Four Meal a Day Limit

By: Dakota Roach


With the start of a new academic year comes new challenges and changes. For the students of IC, one of these changes has taken place with their meal plan. A new policy, decided upon and approved by both Illinois College administration and relevant Chartwells dining associates, now dictates that a student may use no more than four meals per day. The new swipe policy mandates that a student, regardless of meal plan, cannot use more than four “meals” within a twenty-four hour period. Any student attempting to use more than four meals in a day will be required to default to using their points to pay for the food instead. At this time, there is no limit on how many points a student may use in one day. For some, this change will not disrupt daily life in any way, but for others this change comes as a shock and requires altering of their daily habits.

Joe Werts, Chartwells dining services associate here at Illinois College, explained the change at length saying, “It (meal limiting) was discussed by Dining services and the college at length, and they decided to place a daily limit on meals to keep the many students each semester from running out of meals. They together decided on four meal swipes a day.”

The new change is already in effect and is routinely being enforced at all dining locations. For those students who might have hoped to cheat the system, there will be no such luck as all of the dining services computers have been altered to accept and regulate the change. At this time, there is no way to convert unused meals into points or vice versa.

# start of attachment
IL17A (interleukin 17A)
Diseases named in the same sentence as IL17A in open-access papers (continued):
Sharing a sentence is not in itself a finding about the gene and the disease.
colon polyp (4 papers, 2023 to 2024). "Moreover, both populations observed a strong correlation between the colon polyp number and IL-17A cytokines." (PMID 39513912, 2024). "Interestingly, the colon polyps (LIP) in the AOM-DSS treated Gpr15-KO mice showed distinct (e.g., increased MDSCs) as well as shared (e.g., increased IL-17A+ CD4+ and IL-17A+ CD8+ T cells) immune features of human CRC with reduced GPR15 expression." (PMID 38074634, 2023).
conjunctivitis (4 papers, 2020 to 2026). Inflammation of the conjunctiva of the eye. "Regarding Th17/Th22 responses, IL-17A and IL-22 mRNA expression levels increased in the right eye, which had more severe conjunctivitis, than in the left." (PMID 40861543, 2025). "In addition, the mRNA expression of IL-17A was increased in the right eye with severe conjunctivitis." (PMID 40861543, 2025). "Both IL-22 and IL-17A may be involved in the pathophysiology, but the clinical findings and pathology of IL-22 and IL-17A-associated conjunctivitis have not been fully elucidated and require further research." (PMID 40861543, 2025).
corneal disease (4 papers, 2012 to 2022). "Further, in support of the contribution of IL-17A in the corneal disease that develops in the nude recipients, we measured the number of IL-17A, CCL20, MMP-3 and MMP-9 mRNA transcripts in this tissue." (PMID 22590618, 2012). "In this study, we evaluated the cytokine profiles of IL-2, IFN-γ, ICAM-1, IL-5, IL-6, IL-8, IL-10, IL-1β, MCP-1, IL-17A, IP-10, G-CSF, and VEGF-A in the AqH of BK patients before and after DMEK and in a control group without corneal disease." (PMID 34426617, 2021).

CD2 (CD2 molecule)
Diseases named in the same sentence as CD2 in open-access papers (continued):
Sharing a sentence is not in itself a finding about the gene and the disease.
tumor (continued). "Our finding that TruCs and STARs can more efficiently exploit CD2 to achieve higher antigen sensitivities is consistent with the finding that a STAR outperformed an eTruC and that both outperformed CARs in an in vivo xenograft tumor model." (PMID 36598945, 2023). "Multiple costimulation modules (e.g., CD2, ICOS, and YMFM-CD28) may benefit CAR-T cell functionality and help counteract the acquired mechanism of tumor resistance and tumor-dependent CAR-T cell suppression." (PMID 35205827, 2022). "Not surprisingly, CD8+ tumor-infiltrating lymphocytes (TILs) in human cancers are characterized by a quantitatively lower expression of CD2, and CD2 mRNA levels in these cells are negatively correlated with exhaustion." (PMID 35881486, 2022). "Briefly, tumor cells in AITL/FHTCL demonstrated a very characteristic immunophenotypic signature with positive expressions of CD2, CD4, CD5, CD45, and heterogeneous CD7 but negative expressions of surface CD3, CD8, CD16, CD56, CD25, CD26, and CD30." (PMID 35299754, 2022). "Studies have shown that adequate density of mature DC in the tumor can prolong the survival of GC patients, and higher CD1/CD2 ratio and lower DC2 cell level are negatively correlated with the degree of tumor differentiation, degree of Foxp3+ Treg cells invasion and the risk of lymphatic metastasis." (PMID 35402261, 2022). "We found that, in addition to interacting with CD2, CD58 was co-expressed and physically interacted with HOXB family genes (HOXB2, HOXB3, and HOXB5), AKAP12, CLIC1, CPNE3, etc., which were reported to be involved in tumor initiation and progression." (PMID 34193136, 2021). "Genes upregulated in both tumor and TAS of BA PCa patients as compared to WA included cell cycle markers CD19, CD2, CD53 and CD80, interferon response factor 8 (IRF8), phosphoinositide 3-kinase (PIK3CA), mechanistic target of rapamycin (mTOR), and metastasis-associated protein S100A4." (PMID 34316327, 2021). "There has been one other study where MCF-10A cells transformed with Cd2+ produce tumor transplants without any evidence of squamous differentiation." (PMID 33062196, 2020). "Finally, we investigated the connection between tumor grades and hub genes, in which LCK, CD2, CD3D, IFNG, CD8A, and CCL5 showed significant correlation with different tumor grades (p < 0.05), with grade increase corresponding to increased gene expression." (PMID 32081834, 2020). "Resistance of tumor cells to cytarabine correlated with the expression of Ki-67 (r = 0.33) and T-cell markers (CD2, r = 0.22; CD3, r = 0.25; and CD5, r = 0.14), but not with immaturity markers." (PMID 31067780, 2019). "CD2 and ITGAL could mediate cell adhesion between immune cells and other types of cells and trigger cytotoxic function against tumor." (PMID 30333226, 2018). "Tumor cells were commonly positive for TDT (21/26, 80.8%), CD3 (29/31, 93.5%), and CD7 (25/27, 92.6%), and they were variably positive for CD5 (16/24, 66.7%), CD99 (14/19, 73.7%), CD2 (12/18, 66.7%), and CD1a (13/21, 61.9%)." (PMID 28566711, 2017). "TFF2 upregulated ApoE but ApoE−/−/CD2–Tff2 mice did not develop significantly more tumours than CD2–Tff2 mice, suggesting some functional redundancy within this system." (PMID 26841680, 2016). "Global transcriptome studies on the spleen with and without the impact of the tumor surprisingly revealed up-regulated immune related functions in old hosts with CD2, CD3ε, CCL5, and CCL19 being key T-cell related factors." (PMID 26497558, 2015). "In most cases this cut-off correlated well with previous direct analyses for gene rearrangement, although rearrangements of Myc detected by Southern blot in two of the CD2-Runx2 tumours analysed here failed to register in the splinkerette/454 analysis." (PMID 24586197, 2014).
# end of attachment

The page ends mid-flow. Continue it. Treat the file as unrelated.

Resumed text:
These changes come in the wake of students from past years who, unfortunately, used up all their meals before the end of the semester. Students who found themselves in these situations were required to default to points or purchasing outside food and beverages. Some of these students were able to eat off of the unused meals provided by friends or strangers on campus who found themselves with a surplus of unused meals at the end of the semester. With the currently implemented limits however, it is unlikely these acts of kindness will be continued on the same scale. For many students who have visiting friends or family on campus at any time, the implementation of daily meal limits means not being able to provide previously accessible food for these visitors.

Along with Joe Werts, Tim Weis, Vice President of Finance here at Illinois College, offered this information when asked about enforcing the four meal daily limit on student meal plans, “At many college campuses around the country, running out of meals towards the end of the semester is an issue that we never like to see, limiting students to four swipes a day helps reduce this risk.  It is important to point out that the unused dining points do carry over on all plans from the fall to the spring semester.”

Additionally, any students finding themselves short on points as the semester progresses can contact dining services Joe Werts to load their cards with additional points at an additional cost of one dollar per point.

It appears that the four meal a day limit was a decision the IC campus student body community was wholly excluded from. Indeed, no one within the student body was consulted before this decision was made. When contacted, member of Student Senate, Student Life Chair Karina Donayre, had this to say, “In order to change the hours of the food services, such as having Starbucks open late, they (Illinois College and Chartwells) had to implement this limit. It’s about deciding where to place the money they have for students.”

With the new regulations being enforced and the unfortunate drawbacks that come with these new rules, it is unlikely that the limit will be repealed any time within the foreseeable future. It seems that for Illinois College students, a daily meal limit is set to become the newest regulatory norm.



Leave a Reply

Fill in your details below or click an icon to log in: Logo

You are commenting using your account. Log Out / Change )

Twitter picture

You are commenting using your Twitter account. Log Out / Change )

Facebook photo

You are commenting using your Facebook account. Log Out / Change )

Google+ photo

You are commenting using your Google+ account. Log Out / Change )

Connecting to %s